Background: Previous research on time to referral to orthopaedic surgery has predominantly used hip complaints as starting point instead of the moment the diagnosis of osteoarthritis (OA) of the hip is established, therefore little is known about the length of time a patient diagnosed with hip OA stays under the care of a general practitioner (GP). No knowledge on factors of influence on this time period is available either. Aim of this study was thus to determine the time an incident hip OA patient stays in the care of a GP until referral to an orthopaedic department. Influencing factors were also analyzed.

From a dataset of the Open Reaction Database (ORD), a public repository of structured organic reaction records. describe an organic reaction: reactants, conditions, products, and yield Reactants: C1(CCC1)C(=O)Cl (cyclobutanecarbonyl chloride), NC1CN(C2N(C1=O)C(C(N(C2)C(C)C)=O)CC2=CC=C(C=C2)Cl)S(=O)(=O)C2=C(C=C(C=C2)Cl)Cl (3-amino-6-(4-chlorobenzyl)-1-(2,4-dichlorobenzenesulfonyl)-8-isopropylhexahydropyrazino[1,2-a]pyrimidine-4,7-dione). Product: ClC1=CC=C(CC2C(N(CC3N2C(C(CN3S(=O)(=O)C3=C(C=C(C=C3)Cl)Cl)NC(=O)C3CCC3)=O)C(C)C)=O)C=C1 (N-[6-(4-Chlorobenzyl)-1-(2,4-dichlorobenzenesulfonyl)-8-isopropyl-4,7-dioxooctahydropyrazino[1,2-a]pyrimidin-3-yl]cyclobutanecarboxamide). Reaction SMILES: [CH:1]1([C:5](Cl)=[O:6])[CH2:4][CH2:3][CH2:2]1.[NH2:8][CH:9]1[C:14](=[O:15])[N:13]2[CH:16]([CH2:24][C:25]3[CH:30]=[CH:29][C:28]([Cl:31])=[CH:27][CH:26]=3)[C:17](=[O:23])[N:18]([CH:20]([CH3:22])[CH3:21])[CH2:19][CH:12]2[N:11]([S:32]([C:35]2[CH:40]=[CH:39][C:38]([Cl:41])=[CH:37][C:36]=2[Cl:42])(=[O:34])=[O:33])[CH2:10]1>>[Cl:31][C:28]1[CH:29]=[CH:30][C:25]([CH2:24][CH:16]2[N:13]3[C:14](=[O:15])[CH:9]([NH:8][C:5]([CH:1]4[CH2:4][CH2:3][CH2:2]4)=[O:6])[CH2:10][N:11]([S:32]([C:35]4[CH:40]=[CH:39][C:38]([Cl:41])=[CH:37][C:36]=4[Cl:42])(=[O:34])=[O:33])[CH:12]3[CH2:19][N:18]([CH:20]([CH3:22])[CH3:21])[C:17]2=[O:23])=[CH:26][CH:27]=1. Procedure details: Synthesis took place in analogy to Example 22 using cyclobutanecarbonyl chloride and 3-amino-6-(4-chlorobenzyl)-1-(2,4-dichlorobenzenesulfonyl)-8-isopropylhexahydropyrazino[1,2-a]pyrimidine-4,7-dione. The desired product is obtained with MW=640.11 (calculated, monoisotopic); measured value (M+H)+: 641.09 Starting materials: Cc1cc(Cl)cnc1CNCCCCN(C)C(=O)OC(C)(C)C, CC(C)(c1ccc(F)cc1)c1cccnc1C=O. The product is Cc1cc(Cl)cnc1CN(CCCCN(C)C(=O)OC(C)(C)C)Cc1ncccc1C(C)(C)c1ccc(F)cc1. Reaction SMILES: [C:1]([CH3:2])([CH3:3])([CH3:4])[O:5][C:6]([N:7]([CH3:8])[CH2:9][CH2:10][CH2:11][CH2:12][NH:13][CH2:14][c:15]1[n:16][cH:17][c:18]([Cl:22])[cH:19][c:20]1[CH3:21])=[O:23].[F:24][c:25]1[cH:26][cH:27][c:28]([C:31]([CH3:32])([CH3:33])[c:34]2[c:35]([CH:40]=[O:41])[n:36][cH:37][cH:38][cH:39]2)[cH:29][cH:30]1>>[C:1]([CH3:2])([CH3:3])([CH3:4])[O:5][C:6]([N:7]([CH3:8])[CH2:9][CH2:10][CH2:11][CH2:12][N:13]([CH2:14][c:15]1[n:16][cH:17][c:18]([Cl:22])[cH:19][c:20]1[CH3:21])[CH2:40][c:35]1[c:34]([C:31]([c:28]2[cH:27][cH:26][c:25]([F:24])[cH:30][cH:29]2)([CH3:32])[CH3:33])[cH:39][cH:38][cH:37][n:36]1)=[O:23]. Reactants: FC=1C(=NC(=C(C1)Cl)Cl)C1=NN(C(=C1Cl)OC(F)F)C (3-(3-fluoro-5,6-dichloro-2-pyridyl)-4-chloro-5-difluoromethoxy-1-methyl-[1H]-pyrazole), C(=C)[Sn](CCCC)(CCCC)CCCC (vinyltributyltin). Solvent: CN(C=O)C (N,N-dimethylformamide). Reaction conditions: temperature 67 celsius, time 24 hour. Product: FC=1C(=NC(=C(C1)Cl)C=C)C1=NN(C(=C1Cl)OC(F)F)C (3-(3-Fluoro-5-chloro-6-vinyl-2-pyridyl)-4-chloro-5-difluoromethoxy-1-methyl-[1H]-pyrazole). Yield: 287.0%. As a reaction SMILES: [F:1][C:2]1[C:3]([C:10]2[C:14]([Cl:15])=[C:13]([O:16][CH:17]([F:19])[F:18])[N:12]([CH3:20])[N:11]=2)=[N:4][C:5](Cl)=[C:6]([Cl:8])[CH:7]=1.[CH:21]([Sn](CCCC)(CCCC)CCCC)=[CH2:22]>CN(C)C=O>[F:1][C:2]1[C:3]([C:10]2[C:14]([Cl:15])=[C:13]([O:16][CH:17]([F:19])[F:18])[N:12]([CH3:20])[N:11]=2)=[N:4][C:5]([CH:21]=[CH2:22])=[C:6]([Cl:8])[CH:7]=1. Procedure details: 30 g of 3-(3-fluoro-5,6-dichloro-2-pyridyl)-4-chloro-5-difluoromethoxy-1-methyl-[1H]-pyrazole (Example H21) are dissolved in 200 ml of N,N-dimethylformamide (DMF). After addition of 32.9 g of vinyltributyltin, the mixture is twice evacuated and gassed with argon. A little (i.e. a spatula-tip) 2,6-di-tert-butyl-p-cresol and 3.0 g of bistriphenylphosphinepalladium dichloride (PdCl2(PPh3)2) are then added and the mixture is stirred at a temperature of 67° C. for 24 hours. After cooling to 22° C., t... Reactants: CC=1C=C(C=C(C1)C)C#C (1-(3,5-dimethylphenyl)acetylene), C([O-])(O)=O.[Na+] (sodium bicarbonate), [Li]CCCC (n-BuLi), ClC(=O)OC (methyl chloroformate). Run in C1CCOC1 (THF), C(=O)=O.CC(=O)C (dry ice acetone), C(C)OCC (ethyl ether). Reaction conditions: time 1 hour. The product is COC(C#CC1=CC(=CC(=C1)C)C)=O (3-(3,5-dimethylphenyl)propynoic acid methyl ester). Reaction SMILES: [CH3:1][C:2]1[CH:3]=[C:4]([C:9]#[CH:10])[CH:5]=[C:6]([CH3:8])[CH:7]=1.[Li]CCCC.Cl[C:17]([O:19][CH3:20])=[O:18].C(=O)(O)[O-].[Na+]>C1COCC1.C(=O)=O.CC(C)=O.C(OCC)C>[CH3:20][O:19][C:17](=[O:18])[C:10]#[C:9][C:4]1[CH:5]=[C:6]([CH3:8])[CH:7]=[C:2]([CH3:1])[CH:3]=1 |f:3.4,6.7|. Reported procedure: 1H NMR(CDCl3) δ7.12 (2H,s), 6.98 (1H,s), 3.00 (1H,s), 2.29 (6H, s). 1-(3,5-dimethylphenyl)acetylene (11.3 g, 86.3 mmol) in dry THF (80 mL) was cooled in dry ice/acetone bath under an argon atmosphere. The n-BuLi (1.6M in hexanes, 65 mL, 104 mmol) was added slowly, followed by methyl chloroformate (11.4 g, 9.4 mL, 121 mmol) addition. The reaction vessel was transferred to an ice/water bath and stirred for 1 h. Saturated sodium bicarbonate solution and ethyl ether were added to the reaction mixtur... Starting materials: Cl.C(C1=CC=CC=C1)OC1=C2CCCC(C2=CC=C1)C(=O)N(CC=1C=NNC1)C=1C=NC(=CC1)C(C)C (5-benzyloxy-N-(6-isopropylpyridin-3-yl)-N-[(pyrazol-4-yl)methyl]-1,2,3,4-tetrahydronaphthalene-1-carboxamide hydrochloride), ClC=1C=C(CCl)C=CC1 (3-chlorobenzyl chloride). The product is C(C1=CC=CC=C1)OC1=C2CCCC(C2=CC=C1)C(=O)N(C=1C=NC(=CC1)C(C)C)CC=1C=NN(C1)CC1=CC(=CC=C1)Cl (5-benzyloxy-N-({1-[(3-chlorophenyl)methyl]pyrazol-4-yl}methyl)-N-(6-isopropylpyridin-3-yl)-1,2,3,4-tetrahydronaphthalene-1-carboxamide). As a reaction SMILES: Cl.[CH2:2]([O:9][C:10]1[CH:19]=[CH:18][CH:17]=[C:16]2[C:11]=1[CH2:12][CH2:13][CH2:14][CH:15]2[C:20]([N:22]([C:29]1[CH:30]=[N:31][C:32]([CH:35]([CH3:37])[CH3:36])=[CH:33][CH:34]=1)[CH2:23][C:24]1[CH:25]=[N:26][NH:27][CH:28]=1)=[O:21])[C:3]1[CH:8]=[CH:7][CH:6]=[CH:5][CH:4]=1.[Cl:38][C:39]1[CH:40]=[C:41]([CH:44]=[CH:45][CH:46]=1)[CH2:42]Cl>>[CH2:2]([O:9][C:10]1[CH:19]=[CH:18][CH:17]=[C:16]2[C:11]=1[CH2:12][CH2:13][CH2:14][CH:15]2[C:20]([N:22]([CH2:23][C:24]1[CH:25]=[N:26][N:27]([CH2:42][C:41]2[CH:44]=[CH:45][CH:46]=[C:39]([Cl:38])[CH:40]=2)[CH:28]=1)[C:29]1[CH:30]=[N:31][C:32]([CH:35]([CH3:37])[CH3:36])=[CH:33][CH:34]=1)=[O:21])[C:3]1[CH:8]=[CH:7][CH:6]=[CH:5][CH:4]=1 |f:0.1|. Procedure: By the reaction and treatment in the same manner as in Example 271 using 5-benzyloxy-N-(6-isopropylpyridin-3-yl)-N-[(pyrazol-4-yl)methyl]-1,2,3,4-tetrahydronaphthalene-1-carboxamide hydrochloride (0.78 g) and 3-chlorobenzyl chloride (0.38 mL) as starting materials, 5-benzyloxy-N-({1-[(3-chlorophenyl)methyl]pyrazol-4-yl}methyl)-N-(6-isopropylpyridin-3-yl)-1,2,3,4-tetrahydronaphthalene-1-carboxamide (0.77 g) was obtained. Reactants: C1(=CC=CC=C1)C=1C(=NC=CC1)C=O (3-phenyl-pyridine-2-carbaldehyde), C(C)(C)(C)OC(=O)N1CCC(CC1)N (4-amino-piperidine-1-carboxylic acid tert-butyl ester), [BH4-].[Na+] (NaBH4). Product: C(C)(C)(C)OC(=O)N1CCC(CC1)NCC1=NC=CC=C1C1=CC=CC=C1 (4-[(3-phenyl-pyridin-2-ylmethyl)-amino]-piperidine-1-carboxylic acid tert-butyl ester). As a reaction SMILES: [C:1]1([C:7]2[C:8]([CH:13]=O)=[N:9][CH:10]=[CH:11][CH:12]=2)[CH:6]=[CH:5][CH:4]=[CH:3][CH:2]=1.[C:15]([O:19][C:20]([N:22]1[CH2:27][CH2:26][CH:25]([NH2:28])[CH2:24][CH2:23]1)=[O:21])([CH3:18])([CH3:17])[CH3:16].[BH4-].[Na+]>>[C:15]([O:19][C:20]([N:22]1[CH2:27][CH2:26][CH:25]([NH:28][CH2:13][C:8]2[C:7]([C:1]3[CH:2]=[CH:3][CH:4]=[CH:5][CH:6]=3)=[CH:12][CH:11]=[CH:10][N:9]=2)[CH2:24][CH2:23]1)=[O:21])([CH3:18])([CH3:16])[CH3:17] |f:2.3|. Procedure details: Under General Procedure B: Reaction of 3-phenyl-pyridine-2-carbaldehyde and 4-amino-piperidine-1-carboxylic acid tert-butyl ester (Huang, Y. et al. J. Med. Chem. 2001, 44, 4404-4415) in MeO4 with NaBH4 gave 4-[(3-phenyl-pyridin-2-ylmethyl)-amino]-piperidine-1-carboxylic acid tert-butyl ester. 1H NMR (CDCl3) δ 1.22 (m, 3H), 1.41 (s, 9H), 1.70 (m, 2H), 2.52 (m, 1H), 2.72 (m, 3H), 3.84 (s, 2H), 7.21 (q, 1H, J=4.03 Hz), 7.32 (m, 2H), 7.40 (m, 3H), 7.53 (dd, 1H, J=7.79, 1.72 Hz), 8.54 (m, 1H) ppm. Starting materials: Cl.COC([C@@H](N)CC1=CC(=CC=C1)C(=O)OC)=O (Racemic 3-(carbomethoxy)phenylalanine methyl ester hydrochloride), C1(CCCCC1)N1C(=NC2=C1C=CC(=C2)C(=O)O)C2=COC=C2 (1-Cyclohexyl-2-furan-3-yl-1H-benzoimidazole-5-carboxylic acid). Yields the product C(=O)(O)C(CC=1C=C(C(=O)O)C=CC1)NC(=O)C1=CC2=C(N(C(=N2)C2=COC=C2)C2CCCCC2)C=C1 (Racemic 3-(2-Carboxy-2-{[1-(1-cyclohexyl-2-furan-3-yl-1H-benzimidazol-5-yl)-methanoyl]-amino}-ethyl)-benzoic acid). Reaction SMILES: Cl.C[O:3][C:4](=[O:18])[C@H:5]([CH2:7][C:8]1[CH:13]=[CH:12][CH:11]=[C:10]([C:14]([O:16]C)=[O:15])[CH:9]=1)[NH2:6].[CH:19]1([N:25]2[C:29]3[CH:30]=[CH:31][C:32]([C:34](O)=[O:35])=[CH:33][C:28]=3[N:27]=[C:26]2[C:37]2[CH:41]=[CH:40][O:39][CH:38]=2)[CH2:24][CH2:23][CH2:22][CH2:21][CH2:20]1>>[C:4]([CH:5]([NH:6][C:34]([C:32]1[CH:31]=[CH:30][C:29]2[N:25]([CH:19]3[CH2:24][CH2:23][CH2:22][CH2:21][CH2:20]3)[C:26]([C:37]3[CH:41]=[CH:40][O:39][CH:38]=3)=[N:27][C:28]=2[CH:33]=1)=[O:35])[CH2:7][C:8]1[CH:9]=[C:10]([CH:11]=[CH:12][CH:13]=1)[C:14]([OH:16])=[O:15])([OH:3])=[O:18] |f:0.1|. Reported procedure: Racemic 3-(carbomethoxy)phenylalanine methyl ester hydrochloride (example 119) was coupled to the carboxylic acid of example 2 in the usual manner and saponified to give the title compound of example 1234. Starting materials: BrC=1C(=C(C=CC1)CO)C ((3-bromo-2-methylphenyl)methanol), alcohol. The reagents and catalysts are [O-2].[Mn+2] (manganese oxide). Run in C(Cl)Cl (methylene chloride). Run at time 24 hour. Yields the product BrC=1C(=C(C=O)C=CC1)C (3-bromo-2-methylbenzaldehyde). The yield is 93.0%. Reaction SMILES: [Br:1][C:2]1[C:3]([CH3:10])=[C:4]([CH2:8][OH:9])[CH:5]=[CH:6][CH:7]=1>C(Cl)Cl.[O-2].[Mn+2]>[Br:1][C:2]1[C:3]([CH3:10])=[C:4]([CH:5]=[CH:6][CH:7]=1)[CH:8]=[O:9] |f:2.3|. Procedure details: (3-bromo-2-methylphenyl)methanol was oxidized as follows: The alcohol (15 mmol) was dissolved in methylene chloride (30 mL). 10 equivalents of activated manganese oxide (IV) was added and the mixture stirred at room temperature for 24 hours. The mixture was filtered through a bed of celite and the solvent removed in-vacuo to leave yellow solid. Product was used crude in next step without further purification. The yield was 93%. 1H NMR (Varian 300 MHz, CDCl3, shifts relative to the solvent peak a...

Methods: A prospective observational study was conducted based on data over a 10-year period from a general practice-based registration network (17 GPs, > 30,000 patients registered yearly). Patients with the diagnosis of hip OA were included. A survival analysis was used to determine time until referral to an orthopaedic department, and to determine factors of influence on this time.
Results: Of 391 patients diagnosed with hip OA, 121 (31%) were referred; average survival time until referral was 82.0 months (95% CI 76.6-87.5). Less contact with the GP for hip complaints before the diagnosis of hip OA was established resulted in a decreased time to referral.
Conclusions: The results of this study show that patients with hip OA were under the care of a general practitioner, and thus in primary care, for a considerable amount of time once the diagnosis of hip OA was established.